Like VERITAS, the DAVINCI team hopes to use the mission to understand why Venus is so different from Earth. “Understanding when and why the evolutionary pathways of Venus and Earth diverged is key to understanding how terrestrial planets form and how their atmospheres and surfaces evolve,” the mission team noted in a separate abstract at the same conference.

“There’s an excellent chance we’ll be able to complete the [Discovery] selection and make that announcement before the end of December,” Green said.

DAVINCI and VERITAS are competing against two missions to asteroids, Lucy and Psyche, and a near Earth object space telescope, NEOCam. (If nothing else, DAVINCI and VERITAS should win awards for the most convoluted mission acronyms.) NASA has indicated that it will select one, and possibly two, proposals for development by the end of December.

“We indeed are on track,” Jim Green, director of NASA’s planetary science division, said at a November 29 meeting of the Venus Exploration Analysis Group (VEXAG) in Washington, discussing the Discovery selection process. “There’s an excellent chance we’ll be able to complete the selection and make that announcement before the end of December.”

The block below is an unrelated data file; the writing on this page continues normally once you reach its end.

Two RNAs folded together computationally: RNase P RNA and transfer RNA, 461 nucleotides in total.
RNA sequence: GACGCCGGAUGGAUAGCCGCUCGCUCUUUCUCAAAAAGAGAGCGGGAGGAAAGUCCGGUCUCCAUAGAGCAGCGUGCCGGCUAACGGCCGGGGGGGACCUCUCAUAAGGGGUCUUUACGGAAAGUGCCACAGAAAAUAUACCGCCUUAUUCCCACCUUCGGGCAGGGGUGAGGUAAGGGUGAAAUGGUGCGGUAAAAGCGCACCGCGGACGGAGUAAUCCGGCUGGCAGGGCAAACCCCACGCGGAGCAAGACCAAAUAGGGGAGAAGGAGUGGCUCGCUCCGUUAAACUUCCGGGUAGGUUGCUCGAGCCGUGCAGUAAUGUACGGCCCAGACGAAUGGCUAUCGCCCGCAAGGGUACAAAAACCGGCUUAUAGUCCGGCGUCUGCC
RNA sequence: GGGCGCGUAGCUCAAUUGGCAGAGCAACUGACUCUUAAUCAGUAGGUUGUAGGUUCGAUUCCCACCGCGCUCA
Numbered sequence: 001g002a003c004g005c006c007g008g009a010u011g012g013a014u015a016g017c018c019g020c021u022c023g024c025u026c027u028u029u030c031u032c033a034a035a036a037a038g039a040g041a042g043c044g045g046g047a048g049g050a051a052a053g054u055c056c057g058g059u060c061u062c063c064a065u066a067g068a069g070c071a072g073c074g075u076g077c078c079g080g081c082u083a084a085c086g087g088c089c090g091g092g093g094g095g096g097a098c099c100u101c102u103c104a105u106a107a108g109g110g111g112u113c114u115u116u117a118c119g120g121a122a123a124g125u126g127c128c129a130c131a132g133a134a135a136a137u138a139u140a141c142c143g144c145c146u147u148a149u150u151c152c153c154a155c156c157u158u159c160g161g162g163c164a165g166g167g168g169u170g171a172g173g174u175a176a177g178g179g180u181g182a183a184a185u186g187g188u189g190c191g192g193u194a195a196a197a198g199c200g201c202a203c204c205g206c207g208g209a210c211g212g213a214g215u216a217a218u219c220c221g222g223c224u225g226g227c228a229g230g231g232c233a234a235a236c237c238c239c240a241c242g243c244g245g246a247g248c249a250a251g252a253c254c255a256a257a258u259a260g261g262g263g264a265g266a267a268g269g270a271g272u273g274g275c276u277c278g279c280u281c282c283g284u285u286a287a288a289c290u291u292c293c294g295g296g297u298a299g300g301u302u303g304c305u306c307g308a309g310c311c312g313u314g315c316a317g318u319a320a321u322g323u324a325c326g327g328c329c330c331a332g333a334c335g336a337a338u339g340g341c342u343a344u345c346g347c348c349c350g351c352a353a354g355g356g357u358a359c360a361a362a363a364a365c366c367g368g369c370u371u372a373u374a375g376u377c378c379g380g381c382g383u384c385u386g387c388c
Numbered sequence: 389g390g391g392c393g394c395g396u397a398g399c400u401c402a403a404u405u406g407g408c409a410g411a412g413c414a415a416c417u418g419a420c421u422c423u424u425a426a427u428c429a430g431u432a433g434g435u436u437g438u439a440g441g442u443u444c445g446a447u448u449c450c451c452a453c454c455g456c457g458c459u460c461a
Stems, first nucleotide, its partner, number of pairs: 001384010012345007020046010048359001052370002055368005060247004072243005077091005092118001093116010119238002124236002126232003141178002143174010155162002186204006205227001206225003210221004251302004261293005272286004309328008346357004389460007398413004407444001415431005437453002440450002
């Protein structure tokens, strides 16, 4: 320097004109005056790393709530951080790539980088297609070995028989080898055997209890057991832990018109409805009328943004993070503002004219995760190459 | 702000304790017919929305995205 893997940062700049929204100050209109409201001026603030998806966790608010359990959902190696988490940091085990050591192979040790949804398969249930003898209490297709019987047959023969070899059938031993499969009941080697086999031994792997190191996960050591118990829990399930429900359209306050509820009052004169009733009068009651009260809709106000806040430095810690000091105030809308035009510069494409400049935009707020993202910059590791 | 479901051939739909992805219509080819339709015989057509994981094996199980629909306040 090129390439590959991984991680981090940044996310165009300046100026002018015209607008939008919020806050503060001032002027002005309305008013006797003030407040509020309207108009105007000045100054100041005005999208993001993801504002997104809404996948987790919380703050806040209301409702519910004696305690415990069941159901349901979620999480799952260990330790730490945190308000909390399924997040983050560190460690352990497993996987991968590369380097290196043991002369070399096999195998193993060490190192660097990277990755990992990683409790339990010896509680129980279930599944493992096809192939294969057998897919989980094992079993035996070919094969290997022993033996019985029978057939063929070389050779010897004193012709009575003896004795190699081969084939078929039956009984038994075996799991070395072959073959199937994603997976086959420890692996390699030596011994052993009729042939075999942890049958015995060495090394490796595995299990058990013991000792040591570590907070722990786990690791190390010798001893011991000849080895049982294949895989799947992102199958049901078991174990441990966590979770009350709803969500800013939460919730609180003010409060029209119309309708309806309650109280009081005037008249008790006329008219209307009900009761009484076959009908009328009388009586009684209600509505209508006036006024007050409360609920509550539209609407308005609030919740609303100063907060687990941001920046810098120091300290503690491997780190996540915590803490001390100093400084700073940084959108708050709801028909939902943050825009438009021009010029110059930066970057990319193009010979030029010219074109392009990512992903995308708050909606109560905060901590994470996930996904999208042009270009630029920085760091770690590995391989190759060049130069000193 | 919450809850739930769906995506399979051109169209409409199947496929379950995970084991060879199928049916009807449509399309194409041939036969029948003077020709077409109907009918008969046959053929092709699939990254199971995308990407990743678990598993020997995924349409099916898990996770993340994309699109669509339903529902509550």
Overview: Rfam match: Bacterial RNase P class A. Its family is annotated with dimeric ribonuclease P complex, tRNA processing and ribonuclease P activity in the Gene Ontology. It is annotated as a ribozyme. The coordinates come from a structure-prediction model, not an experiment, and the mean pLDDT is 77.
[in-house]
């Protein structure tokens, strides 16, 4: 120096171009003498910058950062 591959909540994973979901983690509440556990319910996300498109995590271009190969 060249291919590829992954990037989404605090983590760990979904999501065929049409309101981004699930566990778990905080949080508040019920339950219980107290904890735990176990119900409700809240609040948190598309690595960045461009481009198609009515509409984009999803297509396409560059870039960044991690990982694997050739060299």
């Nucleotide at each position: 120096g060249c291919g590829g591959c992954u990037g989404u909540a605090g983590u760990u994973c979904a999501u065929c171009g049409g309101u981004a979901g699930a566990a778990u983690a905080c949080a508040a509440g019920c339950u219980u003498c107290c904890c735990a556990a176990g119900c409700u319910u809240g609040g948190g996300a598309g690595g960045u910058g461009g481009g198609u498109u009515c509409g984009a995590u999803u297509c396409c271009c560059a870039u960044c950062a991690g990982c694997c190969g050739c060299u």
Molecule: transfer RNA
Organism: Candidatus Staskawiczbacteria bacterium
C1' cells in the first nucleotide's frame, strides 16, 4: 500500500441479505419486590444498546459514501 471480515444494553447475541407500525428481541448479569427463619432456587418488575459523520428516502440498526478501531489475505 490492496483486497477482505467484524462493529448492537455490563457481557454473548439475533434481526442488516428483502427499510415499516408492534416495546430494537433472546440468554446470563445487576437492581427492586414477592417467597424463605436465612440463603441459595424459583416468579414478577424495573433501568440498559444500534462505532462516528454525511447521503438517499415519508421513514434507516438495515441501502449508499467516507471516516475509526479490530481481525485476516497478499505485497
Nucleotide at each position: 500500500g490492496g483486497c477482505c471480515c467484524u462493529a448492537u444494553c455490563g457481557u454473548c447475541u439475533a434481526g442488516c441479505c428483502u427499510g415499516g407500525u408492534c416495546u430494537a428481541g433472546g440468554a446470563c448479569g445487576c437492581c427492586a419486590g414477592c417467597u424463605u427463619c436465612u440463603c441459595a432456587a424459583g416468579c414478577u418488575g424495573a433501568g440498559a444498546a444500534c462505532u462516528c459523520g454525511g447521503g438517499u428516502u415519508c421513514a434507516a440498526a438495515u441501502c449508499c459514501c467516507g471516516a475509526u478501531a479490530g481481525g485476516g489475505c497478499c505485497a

DAVINCI, another Discovery mission finalist, would probe the atmosphere of Venus during an hour-long descent. (credit: NASA/GSFC)

Another opportunity for Venus missions just formally started last week. On Friday, NASA issued the final version of the announcement of opportunity (AO) for the next New Frontiers medium-class planetary science mission. That AO, effectively a call for proposals for such missions, had long been anticipated by scientists, but actually came out ahead of schedule: as recently as the VEXAG meeting, agency officials said they were planning to issue the AO by late January, only hinting it might come out sooner.